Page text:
No Budget? No Problem!

For years I’ve been saying that recognition is the single greatest motivator of people.  My book, “Common Things Uncommon Ways” gives lots of ways to use recognition to improve performance in employees – even contract workers.  I’ve also been speaking on this topic for the better part of a decade citing countless examples where recognition – the single cheapest thing you can give – consistently gets results.

Over the weekend, while reading articles and blogs in the Wall Street Journal, I ran across the results of recent research in Switzerland.  They found that even meaningless awards spurred performance in workers.  You can read the article here.

Workers with the same task of gathering information, some competing for a paper award certificate, some not,  had interesting performance results.

“Both groups were productive. More importantly, the workers competing for a frame-able piece of paper gathered, on average, 12% more information than those that did not—with no fall-off in quality.”

A detailed analysis is the feature of an article upcoming in the American Economic Journal entitled: “Getting More Work for Nothing? Symbolic Awards and Worker Performance,”

While I am not an advocate of meaningless awards, the example does show how effective recognition is as a motivational tool.  It should also serve as a reminder to all of us to find ways to employ this simple, inexpensive, yet productive technique widely throughout our own organizations and businesses.

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3 Responses to “No Budget? No Problem!”

  1. Robin Ryan Says:

    A top reason many people quit a job and look for a new one is because they don’t feel appreciated. Following Sunny’s advice and recognizing extra effort and will help you retain employees — and that means lower costs — turning over people and hiring new ones is costly. Avoid it–recognition costs little beyond the thoughts to do it.

  2. Judi at GPI Says:

    As somone who works in the awards and recognition industry, I’m delighted to see this post this morning. Recogntion is rewarding all the way around.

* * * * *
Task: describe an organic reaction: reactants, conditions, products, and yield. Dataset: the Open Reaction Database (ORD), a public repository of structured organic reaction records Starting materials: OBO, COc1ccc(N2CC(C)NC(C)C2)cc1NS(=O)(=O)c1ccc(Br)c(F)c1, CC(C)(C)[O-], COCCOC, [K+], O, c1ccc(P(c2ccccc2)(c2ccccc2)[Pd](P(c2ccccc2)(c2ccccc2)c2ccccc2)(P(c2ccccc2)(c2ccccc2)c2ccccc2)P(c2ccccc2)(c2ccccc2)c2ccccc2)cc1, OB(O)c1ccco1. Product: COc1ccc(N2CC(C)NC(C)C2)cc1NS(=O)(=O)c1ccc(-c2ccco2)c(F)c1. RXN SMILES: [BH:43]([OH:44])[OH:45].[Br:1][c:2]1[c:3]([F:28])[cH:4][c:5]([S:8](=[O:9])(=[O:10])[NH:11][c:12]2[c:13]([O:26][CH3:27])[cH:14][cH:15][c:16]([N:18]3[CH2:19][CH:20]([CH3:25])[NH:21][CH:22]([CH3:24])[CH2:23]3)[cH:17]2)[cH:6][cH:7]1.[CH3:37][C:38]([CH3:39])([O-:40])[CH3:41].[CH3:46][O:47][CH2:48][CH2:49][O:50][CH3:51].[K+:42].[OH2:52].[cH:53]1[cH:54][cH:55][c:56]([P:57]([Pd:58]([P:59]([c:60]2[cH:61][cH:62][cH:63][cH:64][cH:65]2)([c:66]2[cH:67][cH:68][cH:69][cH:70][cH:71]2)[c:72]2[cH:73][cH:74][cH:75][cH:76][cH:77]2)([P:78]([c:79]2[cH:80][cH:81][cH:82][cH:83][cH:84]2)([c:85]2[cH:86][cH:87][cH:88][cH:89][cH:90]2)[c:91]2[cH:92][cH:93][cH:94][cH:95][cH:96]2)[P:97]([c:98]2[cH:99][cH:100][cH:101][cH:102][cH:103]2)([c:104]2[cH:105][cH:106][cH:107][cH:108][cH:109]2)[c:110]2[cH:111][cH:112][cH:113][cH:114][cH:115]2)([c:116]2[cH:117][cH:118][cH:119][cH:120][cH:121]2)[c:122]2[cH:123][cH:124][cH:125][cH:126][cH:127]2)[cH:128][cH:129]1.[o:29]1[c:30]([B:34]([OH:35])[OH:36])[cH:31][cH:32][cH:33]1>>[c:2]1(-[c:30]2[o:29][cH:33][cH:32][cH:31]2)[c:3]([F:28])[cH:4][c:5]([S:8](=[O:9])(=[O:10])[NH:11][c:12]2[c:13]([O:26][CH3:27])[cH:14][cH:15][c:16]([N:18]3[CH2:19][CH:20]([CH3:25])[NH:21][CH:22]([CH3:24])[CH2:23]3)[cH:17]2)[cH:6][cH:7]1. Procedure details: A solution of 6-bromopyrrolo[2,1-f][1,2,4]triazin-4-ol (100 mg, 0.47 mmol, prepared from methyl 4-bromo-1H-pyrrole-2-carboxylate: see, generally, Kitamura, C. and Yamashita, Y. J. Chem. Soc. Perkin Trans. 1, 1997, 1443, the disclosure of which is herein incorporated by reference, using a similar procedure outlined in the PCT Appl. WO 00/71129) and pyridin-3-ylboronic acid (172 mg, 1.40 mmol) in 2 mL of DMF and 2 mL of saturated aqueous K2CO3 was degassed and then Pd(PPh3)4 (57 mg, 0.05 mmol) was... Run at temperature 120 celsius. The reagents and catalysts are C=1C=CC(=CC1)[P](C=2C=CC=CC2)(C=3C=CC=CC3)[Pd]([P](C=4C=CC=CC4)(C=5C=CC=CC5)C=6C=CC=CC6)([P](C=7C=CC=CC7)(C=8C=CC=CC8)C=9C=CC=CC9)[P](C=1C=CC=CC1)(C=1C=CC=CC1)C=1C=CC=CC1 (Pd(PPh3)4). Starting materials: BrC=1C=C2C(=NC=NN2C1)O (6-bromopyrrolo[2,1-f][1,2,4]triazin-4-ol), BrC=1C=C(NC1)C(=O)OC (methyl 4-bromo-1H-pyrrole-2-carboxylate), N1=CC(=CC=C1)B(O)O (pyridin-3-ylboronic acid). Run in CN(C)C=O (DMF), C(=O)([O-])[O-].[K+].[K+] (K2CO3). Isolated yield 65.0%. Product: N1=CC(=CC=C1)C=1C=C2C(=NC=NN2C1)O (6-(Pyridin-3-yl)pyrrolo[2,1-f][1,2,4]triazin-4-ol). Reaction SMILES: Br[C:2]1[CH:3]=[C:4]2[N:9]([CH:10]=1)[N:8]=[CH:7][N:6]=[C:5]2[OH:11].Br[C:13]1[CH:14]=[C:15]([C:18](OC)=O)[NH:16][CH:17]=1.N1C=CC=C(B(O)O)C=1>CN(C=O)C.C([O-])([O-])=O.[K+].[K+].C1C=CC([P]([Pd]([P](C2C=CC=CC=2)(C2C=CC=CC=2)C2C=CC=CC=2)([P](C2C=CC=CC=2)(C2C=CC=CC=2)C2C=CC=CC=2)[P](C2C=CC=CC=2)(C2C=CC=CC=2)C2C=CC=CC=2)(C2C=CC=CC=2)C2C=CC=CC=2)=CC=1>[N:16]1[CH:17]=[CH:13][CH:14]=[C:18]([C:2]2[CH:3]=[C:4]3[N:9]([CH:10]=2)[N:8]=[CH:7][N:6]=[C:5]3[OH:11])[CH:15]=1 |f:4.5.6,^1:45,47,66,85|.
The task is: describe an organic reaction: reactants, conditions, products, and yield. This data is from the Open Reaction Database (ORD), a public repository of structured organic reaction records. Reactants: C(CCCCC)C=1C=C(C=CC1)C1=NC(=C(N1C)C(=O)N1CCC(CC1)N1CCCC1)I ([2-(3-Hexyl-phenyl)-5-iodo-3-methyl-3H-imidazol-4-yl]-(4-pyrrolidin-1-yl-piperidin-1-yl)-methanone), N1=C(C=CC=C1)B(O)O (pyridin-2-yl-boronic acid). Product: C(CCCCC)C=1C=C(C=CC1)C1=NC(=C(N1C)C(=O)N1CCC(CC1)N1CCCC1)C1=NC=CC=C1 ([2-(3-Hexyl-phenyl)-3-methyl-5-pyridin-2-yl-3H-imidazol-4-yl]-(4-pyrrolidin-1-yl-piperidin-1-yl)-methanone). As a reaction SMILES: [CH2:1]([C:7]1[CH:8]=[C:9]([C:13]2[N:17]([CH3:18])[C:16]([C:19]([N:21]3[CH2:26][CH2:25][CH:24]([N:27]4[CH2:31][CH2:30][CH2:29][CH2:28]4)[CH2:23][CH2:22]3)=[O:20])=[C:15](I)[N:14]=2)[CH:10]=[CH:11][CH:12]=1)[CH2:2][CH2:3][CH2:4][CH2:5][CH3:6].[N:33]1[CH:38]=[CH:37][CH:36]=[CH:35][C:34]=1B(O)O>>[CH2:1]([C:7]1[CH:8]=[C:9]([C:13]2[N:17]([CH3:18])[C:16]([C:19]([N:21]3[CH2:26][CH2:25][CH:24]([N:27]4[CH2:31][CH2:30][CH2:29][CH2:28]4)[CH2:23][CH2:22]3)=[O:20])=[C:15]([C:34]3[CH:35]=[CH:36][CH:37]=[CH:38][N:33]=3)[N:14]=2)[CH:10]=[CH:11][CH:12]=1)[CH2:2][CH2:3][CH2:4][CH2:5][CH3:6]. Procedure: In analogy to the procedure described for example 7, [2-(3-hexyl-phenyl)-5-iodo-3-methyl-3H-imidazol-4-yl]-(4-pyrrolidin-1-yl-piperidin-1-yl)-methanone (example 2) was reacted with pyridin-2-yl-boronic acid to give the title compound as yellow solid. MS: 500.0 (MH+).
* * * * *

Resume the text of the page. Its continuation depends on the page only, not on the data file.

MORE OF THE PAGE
Prior to going into business for myself, I worked in a variety of office settings. At one company, on payday, the executives of the company personally handed employees their paychecks/paystubs and thanked each employee for being part of the team. That simple act not only boosted the morale of the employees but also kept them engaged. And it didn’t cost anything, except a little time.

  3. Glenn Leach Says:

    Sunny, your awards were always fun – themed and relevant – and spurred me to better performance. in fact, one of your annual awards is STILL motivating me to better performance every year. Your January sales contests always involved earning a gift certificate to a florist shop – just in time for Valentine’s Day (and just in time for my anniversary too). Every January, I had to be sure to exceed my quota so I could earn that certificate so I could shower my wife with a house full of roses.
    The year after I left the company, I obviously did not win that award and financially, I wasn’t doing so well. My wife let me know that it was okay that I didn’t keep the truckload of flowers tradition going that year, so I didn’t. I learned a lot about women that year, trust me. She was terribly disappointed that I believed her and that she didn’t get her flowers. That will never happen again, and each January, you can be sure that I’m busting my rear that month so I’ll have enough money to buy all those flowers you caused her to get used to. And I love doing that for her!

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